*c*can be attributed to changes in

^{T}*CSA*and

_{T}*f*[3, 51, 59, 60]. These two parameters change across MTs as well as with training, injury, or pathology and help to explain the large variability in tendon stiffness seen across muscle and subjects [52, 61, 62]. As an example, Magnusson

_{max}*et al*. calculated E,

*CSA*, and

_{T}*f*for the

_{max}*medial gastrocnemius*of 5 individuals during isometric contraction tasks [51] and the

*c*values calculated from equation (30) ranged from 23.23 to 65.70 (37.47 ± 14.88). Therefore, the range of

^{T}*c*values produced by the two constraints described above are consistent with values reported in the literature and are good first approximations of the range of physiological values when exploring the affect they have on tension-specific tendon deformation.

^{T}## Footnotes

All authors were fully involved in the study and preparation of this preprint manuscript.

https://daniel8hagen.com/images/tendon_length_change_parallel_coords

↵1 I.e., by tracing the MT routing from its origin to insertion across postures (See [4]), or by calculating the integral of the moment arm functions for all joints crossed (See [5–7]). The latter approach does not consider how moment arms change with

*respect to joint angles*. In*Appendix A.1*, we derive more accurate equations for MT length and velocity that account for this.↵2 While these two assumptions are typically made together, they have been separated here to demonstrate the relative error contribution for which each assumption accounts.

↵3 See

*Appendix A.2 & A.3*for more in depth description of these parameters and their physiological ranges.↵4 Assuming that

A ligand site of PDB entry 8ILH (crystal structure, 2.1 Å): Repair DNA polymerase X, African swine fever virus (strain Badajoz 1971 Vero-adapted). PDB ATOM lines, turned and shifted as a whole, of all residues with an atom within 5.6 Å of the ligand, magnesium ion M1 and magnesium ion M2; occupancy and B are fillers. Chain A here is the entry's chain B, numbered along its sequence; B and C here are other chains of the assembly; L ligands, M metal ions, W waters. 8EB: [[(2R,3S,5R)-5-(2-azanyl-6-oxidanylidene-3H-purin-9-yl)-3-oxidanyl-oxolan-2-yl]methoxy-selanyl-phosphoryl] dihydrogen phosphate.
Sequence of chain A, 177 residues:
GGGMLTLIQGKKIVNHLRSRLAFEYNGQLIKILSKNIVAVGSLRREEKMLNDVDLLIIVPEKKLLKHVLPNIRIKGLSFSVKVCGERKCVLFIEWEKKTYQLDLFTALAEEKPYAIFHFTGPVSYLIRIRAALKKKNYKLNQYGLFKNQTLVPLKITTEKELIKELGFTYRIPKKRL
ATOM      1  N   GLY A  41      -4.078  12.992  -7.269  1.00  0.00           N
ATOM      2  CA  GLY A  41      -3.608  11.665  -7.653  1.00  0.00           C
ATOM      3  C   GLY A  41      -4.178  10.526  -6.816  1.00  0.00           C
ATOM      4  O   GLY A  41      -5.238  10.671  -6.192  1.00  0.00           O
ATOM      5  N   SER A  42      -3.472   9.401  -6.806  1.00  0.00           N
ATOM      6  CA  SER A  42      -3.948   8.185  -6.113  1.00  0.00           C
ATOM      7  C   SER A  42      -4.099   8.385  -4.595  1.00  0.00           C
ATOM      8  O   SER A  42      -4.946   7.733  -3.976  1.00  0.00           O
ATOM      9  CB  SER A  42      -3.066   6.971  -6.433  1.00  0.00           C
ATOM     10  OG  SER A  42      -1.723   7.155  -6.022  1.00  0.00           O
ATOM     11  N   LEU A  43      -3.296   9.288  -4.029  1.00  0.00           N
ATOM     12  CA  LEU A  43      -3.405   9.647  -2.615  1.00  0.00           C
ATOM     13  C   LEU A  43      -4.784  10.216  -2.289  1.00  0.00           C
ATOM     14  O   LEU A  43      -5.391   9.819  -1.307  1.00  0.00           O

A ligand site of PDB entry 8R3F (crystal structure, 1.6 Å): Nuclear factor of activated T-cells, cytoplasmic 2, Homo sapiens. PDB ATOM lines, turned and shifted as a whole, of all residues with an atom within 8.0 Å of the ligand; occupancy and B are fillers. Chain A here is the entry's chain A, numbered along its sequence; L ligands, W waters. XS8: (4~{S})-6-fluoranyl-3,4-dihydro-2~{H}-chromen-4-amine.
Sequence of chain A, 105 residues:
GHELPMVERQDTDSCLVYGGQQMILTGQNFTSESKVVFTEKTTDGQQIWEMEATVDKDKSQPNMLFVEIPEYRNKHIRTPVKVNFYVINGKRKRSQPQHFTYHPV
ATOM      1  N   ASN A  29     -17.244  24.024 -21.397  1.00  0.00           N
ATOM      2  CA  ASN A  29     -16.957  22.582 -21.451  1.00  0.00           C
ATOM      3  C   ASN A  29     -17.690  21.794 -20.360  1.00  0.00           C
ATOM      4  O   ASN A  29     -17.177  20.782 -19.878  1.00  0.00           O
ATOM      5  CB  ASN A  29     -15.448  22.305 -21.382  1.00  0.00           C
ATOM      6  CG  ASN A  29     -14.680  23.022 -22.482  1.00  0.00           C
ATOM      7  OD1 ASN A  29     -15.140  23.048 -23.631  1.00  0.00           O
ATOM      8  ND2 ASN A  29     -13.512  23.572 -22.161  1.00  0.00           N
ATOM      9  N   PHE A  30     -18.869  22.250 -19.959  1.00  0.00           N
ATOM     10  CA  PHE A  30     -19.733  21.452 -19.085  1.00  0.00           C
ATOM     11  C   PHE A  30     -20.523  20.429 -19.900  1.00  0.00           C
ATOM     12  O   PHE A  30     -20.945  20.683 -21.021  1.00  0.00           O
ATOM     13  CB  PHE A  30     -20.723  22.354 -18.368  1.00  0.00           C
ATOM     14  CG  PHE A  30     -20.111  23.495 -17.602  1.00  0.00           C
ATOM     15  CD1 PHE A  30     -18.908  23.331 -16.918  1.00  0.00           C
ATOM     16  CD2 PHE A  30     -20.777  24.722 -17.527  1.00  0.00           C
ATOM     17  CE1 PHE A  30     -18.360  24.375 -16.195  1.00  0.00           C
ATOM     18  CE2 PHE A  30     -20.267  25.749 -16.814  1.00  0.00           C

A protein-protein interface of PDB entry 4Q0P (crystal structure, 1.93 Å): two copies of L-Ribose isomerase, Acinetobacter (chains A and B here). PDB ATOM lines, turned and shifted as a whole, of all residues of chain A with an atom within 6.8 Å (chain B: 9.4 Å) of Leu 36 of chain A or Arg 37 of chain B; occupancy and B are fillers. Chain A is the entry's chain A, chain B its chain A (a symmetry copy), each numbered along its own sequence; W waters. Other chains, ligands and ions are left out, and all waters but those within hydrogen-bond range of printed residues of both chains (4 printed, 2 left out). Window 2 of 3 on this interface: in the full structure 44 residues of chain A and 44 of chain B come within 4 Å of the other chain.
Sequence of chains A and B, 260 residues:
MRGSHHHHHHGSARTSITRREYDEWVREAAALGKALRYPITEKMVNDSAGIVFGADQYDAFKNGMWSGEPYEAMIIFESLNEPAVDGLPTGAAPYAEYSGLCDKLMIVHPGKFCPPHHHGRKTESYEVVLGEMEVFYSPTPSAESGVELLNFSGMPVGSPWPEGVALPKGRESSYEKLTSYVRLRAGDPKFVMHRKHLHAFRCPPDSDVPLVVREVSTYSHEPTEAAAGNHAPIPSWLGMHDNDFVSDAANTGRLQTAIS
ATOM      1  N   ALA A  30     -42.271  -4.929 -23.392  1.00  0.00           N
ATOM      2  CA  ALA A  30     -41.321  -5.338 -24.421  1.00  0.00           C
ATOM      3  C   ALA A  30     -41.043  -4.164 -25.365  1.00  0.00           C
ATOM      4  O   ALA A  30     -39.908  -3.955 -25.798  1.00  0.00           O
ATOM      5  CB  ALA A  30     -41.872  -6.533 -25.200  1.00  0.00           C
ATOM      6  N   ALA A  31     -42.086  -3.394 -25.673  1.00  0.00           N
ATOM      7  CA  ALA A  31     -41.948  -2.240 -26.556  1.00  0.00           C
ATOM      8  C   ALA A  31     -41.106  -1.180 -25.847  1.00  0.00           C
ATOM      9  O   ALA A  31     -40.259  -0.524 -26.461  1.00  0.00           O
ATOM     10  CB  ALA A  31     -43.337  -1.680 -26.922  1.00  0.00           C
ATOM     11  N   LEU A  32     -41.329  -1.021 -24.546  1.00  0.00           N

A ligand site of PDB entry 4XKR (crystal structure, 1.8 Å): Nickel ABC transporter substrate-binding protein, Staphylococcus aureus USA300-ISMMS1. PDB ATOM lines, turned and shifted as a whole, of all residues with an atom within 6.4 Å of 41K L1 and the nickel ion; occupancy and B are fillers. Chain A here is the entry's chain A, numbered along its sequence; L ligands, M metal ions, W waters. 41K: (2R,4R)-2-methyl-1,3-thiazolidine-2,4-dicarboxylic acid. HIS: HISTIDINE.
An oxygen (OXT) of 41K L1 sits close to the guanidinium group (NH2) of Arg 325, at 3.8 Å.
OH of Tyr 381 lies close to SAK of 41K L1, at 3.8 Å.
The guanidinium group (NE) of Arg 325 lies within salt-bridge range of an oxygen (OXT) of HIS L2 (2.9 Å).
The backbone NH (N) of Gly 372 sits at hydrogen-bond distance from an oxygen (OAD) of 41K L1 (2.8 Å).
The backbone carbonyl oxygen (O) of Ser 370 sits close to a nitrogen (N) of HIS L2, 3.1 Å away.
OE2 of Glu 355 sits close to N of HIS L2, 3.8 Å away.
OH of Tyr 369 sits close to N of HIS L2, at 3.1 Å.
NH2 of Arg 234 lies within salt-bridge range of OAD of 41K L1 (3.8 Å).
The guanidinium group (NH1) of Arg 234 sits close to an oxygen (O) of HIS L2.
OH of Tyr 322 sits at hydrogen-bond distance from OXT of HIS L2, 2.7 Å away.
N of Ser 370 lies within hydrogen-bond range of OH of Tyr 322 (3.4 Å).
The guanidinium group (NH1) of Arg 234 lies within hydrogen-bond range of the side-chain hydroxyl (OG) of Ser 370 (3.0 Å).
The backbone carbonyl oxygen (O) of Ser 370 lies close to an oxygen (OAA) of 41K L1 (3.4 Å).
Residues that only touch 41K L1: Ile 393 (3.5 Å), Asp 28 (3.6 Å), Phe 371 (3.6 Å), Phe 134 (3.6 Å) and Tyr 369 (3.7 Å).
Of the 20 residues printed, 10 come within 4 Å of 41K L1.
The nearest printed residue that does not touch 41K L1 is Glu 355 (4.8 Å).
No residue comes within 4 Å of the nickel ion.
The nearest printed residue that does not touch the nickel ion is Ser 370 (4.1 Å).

*rate*-specific phenomenon like*hysteresis, creep, force-relaxation*and*short-range stiffness*are negligible.↵5

*C*_{1}sensitivity can also be defined as the partial derivative of*C*_{1}evaluated at*p*._{c}Note that as

*ρ*increases, so does the slope of_{c}*C*_{1}evaluated at*ρ*, indicating that for the same small deviation from p_{c}_{c}, the proportion of Δ*l*that was incorrectly projected back onto the line of action of the fibers will increase as_{MT}*ρ*increases._{c}↵6

*C*_{2}sensitivity can also be defined as the partial derivative of*C*_{2}evaluated at*ρ*(*t*)._{o}Similar to

*C*_{1}, as*ρ*(*t*) increases, so to does the slope of_{o}*C*_{2}evaluated at*ρ*(*t*), indicating that for the same small deviation from_{o}*ρ*(*t*), the proportion of_{o}*l*(_{m}*t*) that was incorrectly projected back onto the muscle will increase as_{o}*ρ*(*t*) increases._{o}↵7 Given that

*l*(_{m}*t*) = 5.6 cm and_{o}*l*= 4.8cm [44]_{m,o}↵8 The range for

*ρ*was chosen to be < 40° (See*Section 3.1*), the range for*l*was chosen to be 1.03-1.07 [51, 52, 54], and the range for_{T,o}/l_{T,s}*l*has been reported to be ≤ 11.25 [3, 55]. For an explanation of the physiological levels of_{T,s}/l_{m,o}*c*and^{T}*k*see^{T}*Appendix A.3*.